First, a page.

In the second year of King Darius, on the first day of the sixth month, the word of the LORD came through the prophet Haggai to Zerubbabel son of Shealtiel, governor of Judah, and to Joshua son of Jehozadak, the high priest:
2 This is what the LORD Almighty says: “These people say, ‘The time has not yet come for the LORD’s house to be built.’ ”
3 Then the word of the LORD came through the prophet Haggai: 4 “Is it a time for you yourselves to be living in your paneled houses, while this house remains a ruin?”
5 Now this is what the LORD Almighty says: “Give careful thought to your ways. 6 You have planted much, but have harvested little. You eat, but never have enough. You drink, but never have your fill. You put on clothes, but are not warm. You earn wages, only to put them in a purse with holes in it.”
7 This is what the LORD Almighty says: “Give careful thought to your ways. 8 Go up into the mountains and bring down timber and build the house, so that I may take pleasure in it and be honored,” says the LORD. 9 “You expected much, but see, it turned out to be little. What you brought home, I blew away. Why?” declares the LORD Almighty. “Because of my house, which remains a ruin, while each of you is busy with his own house. 10 Therefore, because of you the heavens have withheld their dew and the earth its crops. 11 I called for a drought on the fields and the mountains, on the grain, the new wine, the oil and whatever the ground produces, on men and cattle, and on the labor of your hands.”
Has someone ever said to you, “Put your own house in order first,” or “Tend to your own house first”? What they mean is, “Before you criticize or interfere in my life, take care of the mess in your own.” And Scripture does issue warnings against those who are lazy and/busybodies (II Tim. 3:6-15).
Through the Prophet Haggai, God turns these words of wisdom on their head. You see, the remnant of God’s people had returned from their 70 year time-out (exile) in Babylon. They had begun rebuilding their nation. We’re told that they were living in paneled houses. That may not sound all that spectacular according to our standards today, but it was quite luxurious for ancient times. We’re also told that they “planted much,” “eat much,” “drink,” “earn wages.” In other words, they had worked hard not just to rebuild their nation, but also to get their economy going again to the point where they could enjoy a high standard of living. They had, by all outward appearances, gotten their houses in order.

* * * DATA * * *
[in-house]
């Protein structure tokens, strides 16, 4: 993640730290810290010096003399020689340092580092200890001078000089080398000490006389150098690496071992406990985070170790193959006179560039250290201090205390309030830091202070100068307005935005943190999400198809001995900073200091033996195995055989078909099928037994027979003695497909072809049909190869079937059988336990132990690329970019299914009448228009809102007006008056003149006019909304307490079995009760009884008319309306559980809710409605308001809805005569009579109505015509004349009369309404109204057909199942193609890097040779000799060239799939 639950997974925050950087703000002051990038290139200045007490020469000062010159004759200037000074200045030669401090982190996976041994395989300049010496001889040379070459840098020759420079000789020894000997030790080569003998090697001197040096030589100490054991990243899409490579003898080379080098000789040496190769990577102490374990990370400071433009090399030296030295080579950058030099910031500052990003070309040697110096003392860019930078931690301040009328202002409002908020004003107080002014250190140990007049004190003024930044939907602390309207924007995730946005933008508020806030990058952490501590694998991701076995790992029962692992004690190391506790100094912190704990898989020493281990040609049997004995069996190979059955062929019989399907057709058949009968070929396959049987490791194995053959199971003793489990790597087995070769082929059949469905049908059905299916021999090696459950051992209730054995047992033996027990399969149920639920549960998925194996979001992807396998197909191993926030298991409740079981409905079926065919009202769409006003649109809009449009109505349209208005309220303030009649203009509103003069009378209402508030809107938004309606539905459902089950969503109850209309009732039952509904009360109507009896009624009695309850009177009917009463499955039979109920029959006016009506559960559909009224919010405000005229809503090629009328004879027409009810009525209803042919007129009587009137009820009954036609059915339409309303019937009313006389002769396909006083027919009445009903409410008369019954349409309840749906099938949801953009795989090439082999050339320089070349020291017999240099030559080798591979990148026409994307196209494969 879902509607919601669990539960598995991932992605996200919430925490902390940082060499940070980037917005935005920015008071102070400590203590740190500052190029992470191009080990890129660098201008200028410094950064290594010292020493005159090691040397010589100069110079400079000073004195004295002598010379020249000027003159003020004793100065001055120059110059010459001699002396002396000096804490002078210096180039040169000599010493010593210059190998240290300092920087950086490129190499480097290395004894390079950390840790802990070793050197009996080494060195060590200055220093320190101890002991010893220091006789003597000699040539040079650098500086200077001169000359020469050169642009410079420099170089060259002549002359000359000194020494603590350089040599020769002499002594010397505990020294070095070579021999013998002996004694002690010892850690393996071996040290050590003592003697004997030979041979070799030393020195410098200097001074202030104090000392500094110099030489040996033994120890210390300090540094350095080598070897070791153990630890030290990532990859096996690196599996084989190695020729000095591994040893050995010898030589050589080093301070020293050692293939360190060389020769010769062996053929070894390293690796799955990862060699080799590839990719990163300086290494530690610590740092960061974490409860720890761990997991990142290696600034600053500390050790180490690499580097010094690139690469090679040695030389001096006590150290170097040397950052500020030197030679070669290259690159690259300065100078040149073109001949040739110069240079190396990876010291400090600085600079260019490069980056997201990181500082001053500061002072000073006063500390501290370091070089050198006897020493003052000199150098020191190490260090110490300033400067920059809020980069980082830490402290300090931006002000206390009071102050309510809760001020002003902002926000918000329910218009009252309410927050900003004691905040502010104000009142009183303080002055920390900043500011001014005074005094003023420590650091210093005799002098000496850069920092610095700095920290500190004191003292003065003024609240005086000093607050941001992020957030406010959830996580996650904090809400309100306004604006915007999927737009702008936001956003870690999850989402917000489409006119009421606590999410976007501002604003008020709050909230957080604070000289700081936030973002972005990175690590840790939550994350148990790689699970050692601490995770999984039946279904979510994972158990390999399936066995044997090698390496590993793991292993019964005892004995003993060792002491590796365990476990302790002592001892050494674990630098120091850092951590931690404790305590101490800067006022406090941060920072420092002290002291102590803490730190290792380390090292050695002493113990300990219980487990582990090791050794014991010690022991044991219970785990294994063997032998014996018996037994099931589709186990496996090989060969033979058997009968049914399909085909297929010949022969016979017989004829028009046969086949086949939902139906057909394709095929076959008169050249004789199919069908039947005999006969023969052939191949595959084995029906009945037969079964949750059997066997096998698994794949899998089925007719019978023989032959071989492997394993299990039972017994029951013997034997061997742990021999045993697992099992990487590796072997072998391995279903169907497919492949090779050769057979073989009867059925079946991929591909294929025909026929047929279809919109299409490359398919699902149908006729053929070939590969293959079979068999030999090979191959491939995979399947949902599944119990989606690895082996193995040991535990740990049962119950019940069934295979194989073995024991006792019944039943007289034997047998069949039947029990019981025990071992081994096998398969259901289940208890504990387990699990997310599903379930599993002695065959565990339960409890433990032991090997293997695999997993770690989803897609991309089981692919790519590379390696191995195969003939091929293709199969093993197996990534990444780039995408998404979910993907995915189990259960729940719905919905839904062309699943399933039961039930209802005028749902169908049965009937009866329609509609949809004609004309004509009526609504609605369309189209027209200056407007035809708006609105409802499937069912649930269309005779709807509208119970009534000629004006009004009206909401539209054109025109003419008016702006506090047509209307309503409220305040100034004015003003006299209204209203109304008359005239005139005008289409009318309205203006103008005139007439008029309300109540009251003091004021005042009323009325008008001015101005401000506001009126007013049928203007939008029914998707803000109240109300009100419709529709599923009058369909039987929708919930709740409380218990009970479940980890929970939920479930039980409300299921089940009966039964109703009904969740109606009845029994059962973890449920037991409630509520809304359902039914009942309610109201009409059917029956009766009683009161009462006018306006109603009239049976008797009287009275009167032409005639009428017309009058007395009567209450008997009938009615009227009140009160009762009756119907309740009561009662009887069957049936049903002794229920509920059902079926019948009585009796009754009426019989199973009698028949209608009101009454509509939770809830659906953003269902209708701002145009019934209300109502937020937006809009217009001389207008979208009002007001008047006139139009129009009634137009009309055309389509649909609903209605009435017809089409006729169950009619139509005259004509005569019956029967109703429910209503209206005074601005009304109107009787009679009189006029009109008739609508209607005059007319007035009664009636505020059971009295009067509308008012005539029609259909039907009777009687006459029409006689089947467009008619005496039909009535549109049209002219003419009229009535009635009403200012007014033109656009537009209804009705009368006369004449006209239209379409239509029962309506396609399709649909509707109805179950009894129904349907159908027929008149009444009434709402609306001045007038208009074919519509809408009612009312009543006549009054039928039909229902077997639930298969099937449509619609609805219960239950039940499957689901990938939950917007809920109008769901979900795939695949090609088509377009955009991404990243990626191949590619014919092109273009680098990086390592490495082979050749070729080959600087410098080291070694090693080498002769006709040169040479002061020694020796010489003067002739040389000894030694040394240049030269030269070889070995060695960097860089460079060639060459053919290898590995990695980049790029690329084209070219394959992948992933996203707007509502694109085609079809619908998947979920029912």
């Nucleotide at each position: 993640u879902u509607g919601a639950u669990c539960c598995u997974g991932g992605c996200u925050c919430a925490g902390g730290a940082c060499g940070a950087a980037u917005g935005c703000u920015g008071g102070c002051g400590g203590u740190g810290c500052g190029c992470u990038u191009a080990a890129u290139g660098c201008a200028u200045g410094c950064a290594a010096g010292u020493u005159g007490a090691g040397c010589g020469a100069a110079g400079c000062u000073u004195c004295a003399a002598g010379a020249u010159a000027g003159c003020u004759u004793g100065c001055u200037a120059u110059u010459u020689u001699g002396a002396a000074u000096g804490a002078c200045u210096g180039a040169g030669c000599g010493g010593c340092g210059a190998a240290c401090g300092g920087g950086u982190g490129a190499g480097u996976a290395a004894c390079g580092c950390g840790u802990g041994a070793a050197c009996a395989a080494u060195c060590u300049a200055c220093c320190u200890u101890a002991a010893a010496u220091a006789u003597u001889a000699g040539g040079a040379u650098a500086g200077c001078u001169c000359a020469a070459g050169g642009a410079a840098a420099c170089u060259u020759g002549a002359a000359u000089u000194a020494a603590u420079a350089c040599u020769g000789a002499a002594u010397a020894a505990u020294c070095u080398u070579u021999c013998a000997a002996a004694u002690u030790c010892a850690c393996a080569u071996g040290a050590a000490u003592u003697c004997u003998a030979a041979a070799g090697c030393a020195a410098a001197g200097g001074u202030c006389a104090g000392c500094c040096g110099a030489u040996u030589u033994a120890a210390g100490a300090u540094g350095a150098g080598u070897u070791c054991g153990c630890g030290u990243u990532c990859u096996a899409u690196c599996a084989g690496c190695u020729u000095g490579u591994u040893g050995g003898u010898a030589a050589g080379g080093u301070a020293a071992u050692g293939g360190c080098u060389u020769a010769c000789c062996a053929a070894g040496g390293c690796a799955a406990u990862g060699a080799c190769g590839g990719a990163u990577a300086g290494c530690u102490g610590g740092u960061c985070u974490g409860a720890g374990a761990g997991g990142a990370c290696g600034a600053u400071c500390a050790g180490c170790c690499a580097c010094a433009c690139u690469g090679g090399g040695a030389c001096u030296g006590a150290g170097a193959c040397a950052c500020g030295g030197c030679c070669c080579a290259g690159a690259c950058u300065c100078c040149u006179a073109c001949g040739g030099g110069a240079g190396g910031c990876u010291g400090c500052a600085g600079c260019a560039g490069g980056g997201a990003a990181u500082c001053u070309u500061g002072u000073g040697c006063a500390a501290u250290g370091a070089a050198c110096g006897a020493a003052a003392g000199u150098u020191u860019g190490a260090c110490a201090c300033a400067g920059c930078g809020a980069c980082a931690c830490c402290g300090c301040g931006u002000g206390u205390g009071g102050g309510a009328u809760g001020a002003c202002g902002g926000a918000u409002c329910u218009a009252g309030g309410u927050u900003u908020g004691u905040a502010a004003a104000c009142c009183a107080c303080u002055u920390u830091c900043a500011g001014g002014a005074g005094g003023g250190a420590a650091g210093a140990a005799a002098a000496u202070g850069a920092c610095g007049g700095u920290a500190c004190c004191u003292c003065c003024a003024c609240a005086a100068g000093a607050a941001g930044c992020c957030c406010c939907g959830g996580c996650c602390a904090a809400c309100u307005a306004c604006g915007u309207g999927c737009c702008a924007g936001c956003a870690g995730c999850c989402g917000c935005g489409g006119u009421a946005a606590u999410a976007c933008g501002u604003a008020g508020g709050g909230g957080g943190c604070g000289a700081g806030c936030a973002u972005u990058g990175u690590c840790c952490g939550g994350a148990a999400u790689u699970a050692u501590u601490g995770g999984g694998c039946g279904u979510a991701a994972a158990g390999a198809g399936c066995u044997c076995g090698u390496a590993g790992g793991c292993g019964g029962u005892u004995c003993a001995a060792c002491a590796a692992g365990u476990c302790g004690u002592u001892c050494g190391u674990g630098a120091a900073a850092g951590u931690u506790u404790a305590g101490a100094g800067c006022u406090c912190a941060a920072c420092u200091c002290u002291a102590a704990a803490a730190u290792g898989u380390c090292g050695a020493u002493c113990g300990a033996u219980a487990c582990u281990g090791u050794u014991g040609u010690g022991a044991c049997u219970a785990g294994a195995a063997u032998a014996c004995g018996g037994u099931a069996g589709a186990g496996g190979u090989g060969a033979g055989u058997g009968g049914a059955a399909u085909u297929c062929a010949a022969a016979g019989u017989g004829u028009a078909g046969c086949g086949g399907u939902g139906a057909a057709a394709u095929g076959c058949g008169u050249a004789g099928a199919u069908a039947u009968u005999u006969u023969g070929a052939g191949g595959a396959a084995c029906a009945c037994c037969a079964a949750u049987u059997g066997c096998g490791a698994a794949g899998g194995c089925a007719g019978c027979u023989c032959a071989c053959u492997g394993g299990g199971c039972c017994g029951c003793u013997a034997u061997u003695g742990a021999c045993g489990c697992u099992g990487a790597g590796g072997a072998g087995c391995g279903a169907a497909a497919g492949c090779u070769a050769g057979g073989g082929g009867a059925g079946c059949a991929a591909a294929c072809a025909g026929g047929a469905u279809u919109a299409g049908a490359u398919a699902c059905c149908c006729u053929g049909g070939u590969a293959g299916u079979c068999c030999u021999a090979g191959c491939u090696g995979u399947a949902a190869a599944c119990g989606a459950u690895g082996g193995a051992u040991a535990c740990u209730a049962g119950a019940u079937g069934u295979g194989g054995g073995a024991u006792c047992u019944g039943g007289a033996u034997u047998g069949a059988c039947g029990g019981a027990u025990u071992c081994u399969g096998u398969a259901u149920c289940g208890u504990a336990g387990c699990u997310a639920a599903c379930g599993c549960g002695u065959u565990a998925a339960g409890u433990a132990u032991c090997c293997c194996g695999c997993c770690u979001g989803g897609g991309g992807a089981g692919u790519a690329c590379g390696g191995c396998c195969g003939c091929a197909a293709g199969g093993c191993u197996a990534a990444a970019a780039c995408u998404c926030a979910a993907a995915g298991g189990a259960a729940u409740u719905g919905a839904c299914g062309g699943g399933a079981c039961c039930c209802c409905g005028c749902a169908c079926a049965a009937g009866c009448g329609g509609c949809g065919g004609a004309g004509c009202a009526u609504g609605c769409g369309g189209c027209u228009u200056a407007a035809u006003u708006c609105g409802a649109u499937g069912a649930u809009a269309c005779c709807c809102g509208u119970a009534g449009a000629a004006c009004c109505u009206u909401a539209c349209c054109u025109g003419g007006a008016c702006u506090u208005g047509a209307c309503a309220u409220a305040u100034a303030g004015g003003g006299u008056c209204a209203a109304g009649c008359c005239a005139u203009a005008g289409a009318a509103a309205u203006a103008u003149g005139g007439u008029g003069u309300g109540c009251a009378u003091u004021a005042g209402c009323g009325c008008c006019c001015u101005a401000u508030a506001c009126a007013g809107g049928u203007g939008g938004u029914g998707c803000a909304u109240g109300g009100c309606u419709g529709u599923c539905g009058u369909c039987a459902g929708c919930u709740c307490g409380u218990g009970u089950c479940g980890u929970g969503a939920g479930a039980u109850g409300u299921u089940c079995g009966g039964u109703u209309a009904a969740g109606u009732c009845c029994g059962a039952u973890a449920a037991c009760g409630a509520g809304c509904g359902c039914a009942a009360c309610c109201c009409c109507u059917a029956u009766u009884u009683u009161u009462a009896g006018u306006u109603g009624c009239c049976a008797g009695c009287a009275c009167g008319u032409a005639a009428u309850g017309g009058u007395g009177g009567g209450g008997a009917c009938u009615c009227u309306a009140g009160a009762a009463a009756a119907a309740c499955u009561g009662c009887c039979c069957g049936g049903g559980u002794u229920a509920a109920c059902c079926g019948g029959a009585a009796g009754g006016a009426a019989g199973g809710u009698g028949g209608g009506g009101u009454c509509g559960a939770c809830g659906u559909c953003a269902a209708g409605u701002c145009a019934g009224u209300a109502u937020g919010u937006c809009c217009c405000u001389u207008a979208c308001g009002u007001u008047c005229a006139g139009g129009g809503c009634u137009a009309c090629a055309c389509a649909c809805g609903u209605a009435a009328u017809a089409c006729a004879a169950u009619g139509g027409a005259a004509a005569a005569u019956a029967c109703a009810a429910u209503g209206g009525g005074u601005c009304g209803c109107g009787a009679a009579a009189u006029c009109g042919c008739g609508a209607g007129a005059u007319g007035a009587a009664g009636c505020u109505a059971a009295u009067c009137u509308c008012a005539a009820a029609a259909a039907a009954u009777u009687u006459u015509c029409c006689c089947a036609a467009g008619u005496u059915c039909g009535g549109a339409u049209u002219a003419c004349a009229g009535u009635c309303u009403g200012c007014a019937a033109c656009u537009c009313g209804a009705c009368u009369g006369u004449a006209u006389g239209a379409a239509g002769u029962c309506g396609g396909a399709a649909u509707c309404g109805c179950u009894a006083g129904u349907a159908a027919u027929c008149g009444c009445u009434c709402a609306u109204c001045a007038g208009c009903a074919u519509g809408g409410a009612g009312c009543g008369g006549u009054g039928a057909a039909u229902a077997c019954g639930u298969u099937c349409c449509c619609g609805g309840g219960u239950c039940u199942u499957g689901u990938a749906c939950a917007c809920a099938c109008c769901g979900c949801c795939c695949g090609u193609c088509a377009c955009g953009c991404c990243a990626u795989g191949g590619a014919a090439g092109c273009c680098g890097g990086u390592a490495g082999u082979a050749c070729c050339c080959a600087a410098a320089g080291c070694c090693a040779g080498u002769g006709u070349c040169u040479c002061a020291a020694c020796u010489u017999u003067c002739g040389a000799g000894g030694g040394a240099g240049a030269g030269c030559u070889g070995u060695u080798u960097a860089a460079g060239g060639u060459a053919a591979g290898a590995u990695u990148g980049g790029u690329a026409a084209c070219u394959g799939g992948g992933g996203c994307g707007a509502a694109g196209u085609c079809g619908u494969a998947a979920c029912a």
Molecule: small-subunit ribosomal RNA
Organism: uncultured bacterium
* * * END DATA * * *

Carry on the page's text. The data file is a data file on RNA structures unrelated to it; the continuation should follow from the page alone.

But something essential was missing. While they were busy getting their own houses in order, they had neglected the most important house of all—the house of God, the temple. This was symptomatic of a much greater malady: While they were busy putting their worldly houses in order, they neglected the spiritual house of their hearts. From a worldly standpoint, their nation was doing pretty well post exodus. From a spiritual standpoint, the nation was still in ruins.
God wasn’t upset about this because he was looking for more attention. He was upset in the way that we would be if a close friend or family member suddenly cut us off. He wanted his house rebuilt so that the people could take time out of their weekly lives to spend with their heavenly Father. He wanted his house rebuilt so that the people could once again encounter God through his proclaimed Word and the sacrifices, which were designed to point the people ahead to the sacrifice God’s Messiah would make for the world’s sins.
Instead, the Jews were focusing on this world. So God asked them to consider their ways: “You have planted much, but have harvested little. You eat, but never have enough. You drink, but never have your fill. You put on clothes, but are not warm. You earn wages, only to put them in a purse with holes in it.” God caused the land to yield poor harvests and struck the Jewish economy with inflation. He did this so that they might seek him out and find the true rest that comes from God—rest for our souls.
Do you have your house in order—your spiritual house, that is? Have your life plans been frustrated, and might that possibly be God nudging you to spend more time with him in his Word and Meal—the Lord’s Supper? Just as parents want the love of their children, so God wants the hearts of his people. He invites us:
“Come, all you who are thirsty,
come to the waters;
and you who have no money,
come, buy and eat!
Come, buy wine and milk
without money and without cost.
2 Why spend money on what is not bread,
and your labor on what does not satisfy?
Listen, listen to me, and eat what is good,
and your soul will delight in the richest of fare.” (Is. 55:1-2)
“Listen,” he encourages us, “listen to my word. Fill your soul on the words I have to say. They are the finest feast you will ever lay eyes on. They are the richest food you will ever devour. My words are spirit and they are life.”